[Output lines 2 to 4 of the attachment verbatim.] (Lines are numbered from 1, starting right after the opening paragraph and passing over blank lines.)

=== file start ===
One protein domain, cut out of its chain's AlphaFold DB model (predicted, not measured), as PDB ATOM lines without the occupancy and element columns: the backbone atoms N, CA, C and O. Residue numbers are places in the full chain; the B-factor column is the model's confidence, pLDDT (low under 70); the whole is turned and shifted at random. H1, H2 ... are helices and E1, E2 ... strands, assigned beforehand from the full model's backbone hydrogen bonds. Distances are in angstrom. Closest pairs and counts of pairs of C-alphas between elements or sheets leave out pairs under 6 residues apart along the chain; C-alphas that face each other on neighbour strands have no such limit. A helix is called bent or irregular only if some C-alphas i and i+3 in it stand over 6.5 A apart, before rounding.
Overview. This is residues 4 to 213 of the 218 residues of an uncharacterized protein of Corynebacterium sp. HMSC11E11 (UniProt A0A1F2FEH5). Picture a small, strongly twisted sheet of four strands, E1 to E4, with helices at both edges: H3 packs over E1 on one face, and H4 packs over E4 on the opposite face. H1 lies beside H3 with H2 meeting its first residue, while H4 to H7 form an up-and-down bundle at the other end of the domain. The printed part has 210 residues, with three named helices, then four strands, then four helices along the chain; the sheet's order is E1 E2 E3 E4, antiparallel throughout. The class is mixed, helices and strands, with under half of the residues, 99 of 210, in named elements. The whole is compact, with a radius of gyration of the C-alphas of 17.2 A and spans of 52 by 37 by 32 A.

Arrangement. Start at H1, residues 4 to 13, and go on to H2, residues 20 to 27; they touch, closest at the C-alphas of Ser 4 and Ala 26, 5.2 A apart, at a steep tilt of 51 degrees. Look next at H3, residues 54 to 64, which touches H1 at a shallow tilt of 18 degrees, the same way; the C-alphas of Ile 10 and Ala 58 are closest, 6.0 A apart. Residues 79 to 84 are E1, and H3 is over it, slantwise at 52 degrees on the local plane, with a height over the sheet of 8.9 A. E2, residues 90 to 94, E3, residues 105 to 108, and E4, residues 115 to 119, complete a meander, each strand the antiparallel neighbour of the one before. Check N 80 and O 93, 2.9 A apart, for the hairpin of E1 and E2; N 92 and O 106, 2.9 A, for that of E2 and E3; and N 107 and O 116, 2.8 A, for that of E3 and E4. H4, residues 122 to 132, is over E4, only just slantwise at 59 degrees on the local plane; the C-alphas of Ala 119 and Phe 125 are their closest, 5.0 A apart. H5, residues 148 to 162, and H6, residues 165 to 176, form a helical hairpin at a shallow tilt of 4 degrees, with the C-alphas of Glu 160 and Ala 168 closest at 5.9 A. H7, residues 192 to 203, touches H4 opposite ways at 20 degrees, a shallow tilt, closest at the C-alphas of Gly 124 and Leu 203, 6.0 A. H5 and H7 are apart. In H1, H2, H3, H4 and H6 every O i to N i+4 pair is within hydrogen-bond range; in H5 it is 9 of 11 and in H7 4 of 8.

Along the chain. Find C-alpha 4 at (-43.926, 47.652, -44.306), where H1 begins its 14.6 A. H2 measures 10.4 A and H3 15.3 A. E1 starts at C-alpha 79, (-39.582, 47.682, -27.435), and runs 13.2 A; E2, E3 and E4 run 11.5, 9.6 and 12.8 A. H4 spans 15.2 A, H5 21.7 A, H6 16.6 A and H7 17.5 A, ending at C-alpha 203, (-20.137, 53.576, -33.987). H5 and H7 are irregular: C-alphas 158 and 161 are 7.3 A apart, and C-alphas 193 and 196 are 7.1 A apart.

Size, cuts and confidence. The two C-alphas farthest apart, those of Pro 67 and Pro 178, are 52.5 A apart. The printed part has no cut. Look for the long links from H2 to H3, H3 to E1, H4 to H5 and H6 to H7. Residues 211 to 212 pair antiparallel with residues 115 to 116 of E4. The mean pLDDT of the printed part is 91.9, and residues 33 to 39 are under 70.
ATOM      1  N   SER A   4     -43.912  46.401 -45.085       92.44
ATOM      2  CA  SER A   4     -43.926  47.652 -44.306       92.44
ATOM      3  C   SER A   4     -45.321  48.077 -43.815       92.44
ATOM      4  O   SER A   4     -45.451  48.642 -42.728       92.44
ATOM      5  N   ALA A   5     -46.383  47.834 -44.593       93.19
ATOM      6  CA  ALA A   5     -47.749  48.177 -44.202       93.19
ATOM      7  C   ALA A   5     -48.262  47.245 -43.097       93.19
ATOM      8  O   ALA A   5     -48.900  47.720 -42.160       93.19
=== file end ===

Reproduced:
Arrangement. Start at H1, residues 4 to 13, and go on to H2, residues 20 to 27; they touch, closest at the C-alphas of Ser 4 and Ala 26, 5.2 A apart, at a steep tilt of 51 degrees. Look next at H3, residues 54 to 64, which touches H1 at a shallow tilt of 18 degrees, the same way; the C-alphas of Ile 10 and Ala 58 are closest, 6.0 A apart. Residues 79 to 84 are E1, and H3 is over it, slantwise at 52 degrees on the local plane, with a height over the sheet of 8.9 A. E2, residues 90 to 94, E3, residues 105 to 108, and E4, residues 115 to 119, complete a meander, each strand the antiparallel neighbour of the one before. Check N 80 and O 93, 2.9 A apart, for the hairpin of E1 and E2; N 92 and O 106, 2.9 A, for that of E2 and E3; and N 107 and O 116, 2.8 A, for that of E3 and E4. H4, residues 122 to 132, is over E4, only just slantwise at 59 degrees on the local plane; the C-alphas of Ala 119 and Phe 125 are their closest, 5.0 A apart. H5, residues 148 to 162, and H6, residues 165 to 176, form a helical hairpin at a shallow tilt of 4 degrees, with the C-alphas of Glu 160 and Ala 168 closest at 5.9 A. H7, residues 192 to 203, touches H4 opposite ways at 20 degrees, a shallow tilt, closest at the C-alphas of Gly 124 and Leu 203, 6.0 A. H5 and H7 are apart. In H1, H2, H3, H4 and H6 every O i to N i+4 pair is within hydrogen-bond range; in H5 it is 9 of 11 and in H7 4 of 8.

Along the chain. Find C-alpha 4 at (-43.926, 47.652, -44.306), where H1 begins its 14.6 A. H2 measures 10.4 A and H3 15.3 A. E1 starts at C-alpha 79, (-39.582, 47.682, -27.435), and runs 13.2 A; E2, E3 and E4 run 11.5, 9.6 and 12.8 A. H4 spans 15.2 A, H5 21.7 A, H6 16.6 A and H7 17.5 A, ending at C-alpha 203, (-20.137, 53.576, -33.987). H5 and H7 are irregular: C-alphas 158 and 161 are 7.3 A apart, and C-alphas 193 and 196 are 7.1 A apart.

Size, cuts and confidence. The two C-alphas farthest apart, those of Pro 67 and Pro 178, are 52.5 A apart. The printed part has no cut. Look for the long links from H2 to H3, H3 to E1, H4 to H5 and H6 to H7. Residues 211 to 212 pair antiparallel with residues 115 to 116 of E4. The mean pLDDT of the printed part is 91.9, and residues 33 to 39 are under 70.